"You are in the university of your choice, in the country of your choice, studying the topic of your choice, and you should let yourself be free to explore within intellectual capacity not only studies but also different kinds of people, different kinds of intellectual pursuits, different kinds of ideas. Think of us as a point of reference, a benchmark, something you can go back to if you are confused or overwhelmed. I’m hoping that the teachings from us as a family will remain as a core and then she branches out and explores different worlds, different things, but always goes back to the core values we instilled into her during her growing up with us.”
“Give everything your best effort – always”
Indian expat Jasbir Bindra has this advice for his daughter, Avneet Bindra, who’s headed to college:
“Pursue your passion. When you are studying, select courses and subjects that you think you’ll enjoy because that will make you passionate about those courses and you’ll do well. Because I find that a lot of people try and do what others are doing or what their parents are telling them to do [and] sometimes they may not be interested [in that subject].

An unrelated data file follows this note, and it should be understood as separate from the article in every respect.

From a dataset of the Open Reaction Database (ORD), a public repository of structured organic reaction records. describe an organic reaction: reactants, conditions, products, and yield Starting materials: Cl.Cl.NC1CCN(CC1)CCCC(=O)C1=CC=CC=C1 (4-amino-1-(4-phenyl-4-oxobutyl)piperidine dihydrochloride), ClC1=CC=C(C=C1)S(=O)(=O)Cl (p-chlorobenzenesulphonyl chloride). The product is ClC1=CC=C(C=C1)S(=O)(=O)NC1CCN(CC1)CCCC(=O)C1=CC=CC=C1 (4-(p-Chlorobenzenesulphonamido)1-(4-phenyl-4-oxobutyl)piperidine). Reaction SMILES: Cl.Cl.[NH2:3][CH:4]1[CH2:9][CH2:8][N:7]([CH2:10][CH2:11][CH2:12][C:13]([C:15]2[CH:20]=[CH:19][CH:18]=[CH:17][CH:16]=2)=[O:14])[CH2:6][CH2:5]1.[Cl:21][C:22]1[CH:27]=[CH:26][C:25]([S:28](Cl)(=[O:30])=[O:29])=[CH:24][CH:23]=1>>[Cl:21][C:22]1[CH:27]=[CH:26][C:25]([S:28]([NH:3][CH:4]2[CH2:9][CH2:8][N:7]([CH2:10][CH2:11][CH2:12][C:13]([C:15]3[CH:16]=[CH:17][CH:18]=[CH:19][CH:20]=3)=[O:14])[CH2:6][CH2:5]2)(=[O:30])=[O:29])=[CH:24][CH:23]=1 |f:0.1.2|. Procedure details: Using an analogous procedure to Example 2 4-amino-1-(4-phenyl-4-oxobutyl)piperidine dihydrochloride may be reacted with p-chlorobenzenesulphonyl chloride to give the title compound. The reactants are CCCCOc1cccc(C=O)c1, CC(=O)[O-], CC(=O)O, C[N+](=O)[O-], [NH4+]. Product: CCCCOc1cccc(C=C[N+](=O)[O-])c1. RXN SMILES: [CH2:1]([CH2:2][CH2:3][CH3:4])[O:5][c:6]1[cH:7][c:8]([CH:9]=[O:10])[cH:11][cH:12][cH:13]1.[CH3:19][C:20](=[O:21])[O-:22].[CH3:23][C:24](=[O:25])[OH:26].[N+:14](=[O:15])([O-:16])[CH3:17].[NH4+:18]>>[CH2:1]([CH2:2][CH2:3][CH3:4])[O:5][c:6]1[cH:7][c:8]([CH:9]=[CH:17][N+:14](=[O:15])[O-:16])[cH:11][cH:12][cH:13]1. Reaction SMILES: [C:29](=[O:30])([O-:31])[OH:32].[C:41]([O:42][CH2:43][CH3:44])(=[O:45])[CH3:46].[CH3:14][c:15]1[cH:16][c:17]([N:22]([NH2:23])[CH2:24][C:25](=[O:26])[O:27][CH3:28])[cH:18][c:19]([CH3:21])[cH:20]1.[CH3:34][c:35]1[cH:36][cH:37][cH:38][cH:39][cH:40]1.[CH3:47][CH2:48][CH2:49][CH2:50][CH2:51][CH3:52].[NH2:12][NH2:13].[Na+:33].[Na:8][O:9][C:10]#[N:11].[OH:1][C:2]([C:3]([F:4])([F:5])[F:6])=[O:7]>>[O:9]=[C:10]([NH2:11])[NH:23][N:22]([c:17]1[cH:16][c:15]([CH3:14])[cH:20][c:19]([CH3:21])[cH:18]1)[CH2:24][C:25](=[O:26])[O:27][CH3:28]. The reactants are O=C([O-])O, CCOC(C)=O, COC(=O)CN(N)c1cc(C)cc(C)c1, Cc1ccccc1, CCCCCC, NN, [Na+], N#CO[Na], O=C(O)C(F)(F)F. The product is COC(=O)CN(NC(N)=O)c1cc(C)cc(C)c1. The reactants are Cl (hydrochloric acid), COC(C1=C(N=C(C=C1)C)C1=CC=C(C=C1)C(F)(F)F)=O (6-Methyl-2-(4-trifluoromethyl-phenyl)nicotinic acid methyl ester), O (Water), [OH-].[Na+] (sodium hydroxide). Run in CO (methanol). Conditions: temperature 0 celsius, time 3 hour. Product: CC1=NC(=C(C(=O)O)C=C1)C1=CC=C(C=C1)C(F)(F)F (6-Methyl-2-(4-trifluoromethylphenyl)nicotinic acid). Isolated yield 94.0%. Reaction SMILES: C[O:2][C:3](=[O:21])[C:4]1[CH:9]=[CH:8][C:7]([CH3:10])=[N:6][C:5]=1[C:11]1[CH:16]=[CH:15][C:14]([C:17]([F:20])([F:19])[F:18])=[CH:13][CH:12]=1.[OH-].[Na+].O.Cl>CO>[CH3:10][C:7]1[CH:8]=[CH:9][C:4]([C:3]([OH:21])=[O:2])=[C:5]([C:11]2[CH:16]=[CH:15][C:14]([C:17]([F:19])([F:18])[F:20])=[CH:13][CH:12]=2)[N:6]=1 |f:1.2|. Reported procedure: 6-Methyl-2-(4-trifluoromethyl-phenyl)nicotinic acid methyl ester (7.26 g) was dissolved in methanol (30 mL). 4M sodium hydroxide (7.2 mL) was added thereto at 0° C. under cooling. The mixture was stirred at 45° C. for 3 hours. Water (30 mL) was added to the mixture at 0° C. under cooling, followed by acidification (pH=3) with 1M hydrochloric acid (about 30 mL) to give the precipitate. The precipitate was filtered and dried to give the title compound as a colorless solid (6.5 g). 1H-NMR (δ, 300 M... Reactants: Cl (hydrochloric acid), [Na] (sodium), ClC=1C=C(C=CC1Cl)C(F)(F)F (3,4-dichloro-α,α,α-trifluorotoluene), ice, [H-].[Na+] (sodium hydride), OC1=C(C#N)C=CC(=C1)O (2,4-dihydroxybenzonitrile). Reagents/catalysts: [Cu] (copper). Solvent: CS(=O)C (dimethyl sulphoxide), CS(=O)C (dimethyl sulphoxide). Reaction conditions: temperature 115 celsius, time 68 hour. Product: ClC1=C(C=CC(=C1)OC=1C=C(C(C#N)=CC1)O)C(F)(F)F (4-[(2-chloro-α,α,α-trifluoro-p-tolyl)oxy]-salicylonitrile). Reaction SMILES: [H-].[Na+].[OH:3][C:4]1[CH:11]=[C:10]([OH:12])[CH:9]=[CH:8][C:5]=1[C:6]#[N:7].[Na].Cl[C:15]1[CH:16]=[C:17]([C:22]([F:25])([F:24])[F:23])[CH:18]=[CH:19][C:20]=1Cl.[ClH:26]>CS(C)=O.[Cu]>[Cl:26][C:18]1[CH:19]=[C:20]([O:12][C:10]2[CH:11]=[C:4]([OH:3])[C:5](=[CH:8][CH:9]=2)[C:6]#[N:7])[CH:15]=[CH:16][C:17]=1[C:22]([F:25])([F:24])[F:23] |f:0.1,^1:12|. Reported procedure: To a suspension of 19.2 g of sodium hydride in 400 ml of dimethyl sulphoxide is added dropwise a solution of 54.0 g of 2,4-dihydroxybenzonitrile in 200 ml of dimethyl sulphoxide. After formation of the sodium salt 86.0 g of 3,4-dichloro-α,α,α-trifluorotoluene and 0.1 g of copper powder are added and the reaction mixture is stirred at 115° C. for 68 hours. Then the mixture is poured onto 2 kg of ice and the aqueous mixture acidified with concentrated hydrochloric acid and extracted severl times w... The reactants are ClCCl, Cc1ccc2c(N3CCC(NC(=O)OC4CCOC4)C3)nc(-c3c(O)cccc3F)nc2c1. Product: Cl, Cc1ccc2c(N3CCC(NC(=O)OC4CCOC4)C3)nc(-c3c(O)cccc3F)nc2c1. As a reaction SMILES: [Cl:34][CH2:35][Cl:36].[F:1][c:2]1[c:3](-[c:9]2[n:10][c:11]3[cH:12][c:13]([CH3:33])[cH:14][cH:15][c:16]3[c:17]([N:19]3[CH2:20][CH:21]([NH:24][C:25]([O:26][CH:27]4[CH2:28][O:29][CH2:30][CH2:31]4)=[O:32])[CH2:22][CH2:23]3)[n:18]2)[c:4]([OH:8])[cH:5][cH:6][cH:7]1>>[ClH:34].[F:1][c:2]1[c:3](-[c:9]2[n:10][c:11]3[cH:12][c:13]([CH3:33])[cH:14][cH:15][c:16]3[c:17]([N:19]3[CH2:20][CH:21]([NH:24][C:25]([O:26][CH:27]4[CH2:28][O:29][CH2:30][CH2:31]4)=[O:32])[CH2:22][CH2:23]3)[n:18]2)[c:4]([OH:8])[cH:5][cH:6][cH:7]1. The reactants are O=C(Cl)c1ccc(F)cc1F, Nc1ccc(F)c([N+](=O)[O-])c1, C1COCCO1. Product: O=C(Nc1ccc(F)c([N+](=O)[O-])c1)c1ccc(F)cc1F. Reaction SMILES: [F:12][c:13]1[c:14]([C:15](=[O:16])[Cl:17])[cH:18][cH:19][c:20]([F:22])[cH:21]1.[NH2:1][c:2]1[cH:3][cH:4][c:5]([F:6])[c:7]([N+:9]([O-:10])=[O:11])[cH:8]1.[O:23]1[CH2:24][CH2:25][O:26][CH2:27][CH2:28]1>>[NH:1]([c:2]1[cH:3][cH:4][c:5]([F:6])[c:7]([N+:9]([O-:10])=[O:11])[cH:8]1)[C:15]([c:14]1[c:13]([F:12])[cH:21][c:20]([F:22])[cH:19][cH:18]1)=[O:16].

“When [you] graduate, [you] start working, try and work with a view to become financially independent as soon as possible, because that then gives you the freedom to do what you want. You can then pursue your interests, you can do the job that you like. I don’t think many people get taught that – to become financially independent at a young age.
“Always give your best. The work that you give should be of the best quality that you can produce. Don’t try and do things that are mediocre because then you’ll be compared with other people and it will not show you in a good light. So always, from your own perspective, do the best that you can and produce the best quality work. That will always stand you in good stead and make sure that you succeed in what you do.”